Cannes: Download THR's Day 3 Daily
The fest's third daily issue includes a look at how female directors are taking a stand, an exclusive on Todd Haynes' new documentary and a conversation with South Korean director Bong Joon-ho.
The Hollywood Reporter has released its third Cannes Film Festival daily issue, which includes a look the gender gap existing between male and female filmmakers in the thriller genre, Todd Haynes' upcoming music-themed documentary and a chat with Bong Joon-ho about his first fully Korean film in 10 years.
"We Want Our Lives Represented Onscreen"
Nowhere is the gender gap between male and female filmmakers as glaring as in the thriller genre. Of the more than 160 thrillers on offer at the Cannes Film Market this year, just nine — less than 6 percent — are directed by women. The figure reflects the industry at large. When it comes to action, it seems, female helmers need not apply. THR looks into how female directors are standing up to make the movies they want to make despite being "viewed as a 'higher-risk' prospect."
First Secret Project to Hit the Croisette
In the first secret project to hit the Croisette, buyers will get to see footage from an untitled Todd Haynes documentary about seminal rock group The Velvet Underground. Footage from the music-themed film, which marks Haynes' first doc, will be screened Thursday afternoon at the Cinema Olympia in Cannes and is expected to ignite a frenzy among doc-hungry distributors looking for the next Amy. Cinetic and Submarine — which recently sold such big-ticket Sundance docs as Knock Down the House and American Factory, respectively — are teaming to sell the untitled Velvet Underground doc.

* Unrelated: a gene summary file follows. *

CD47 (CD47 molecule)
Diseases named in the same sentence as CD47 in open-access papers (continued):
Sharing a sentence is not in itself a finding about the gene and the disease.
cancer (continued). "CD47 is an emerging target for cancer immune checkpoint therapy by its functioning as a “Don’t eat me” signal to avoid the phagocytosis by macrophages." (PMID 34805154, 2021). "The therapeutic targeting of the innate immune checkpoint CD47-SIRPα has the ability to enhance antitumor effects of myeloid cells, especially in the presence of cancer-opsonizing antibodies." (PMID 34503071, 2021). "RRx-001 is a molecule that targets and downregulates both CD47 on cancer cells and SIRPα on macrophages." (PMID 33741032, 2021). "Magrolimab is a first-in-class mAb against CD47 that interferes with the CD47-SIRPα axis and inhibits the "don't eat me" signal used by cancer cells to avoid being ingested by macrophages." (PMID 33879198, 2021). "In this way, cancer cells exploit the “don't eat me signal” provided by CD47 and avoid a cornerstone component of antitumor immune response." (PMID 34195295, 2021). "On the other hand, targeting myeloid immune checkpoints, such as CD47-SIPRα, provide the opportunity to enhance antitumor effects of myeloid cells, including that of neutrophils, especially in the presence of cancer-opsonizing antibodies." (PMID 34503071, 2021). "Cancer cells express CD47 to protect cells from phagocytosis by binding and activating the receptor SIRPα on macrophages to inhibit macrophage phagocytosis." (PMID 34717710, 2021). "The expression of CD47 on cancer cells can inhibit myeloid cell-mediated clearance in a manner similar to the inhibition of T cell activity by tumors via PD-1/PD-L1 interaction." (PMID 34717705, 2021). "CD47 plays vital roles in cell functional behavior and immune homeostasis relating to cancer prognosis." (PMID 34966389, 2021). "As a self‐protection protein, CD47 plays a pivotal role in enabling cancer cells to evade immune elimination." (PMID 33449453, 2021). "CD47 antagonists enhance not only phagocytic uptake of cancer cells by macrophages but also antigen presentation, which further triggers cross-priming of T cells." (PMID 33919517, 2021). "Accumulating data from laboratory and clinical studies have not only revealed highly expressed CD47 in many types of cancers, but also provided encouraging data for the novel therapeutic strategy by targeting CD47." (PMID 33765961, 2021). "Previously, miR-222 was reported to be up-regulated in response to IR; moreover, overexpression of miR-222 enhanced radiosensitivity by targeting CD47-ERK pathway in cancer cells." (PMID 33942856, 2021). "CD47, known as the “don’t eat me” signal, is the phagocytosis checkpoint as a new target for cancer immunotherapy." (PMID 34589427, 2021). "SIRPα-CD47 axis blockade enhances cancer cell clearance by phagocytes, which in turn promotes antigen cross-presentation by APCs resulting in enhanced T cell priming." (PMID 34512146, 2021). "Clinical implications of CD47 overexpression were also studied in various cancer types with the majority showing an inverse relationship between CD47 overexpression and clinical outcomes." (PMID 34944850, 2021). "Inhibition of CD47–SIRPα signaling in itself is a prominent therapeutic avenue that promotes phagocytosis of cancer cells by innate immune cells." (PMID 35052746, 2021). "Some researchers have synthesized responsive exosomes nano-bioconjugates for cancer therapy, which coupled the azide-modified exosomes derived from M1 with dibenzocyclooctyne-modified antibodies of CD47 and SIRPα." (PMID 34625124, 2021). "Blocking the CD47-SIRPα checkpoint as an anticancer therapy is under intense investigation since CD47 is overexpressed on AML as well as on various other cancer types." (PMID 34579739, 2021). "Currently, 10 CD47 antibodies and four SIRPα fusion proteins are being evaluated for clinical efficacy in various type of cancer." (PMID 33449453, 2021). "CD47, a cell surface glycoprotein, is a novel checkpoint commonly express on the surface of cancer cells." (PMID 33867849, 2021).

10 Years Later
Two years after creating a stir on the Croisette with his sci-fi adventure Okja — controversially backed by Netflix — South Korean genre master Bong Joon-ho is back in competition at Cannes with the family tragicomedy Parasite. It’s his first fully Korean film in 10 years, following Okja and his English-language breakthrough Snowpiercer in 2012. This time, Bong zeros in on two traditional Korean families — one poor, the other rich — probing the problem of income inequality via his signature blend of genre thrills and off-kilter surprises. The director chats with THR about his new film, the need for the Netflix and film worlds to "co-exist" and his fortuitous encounter with Tilda Swinton on the Croisette.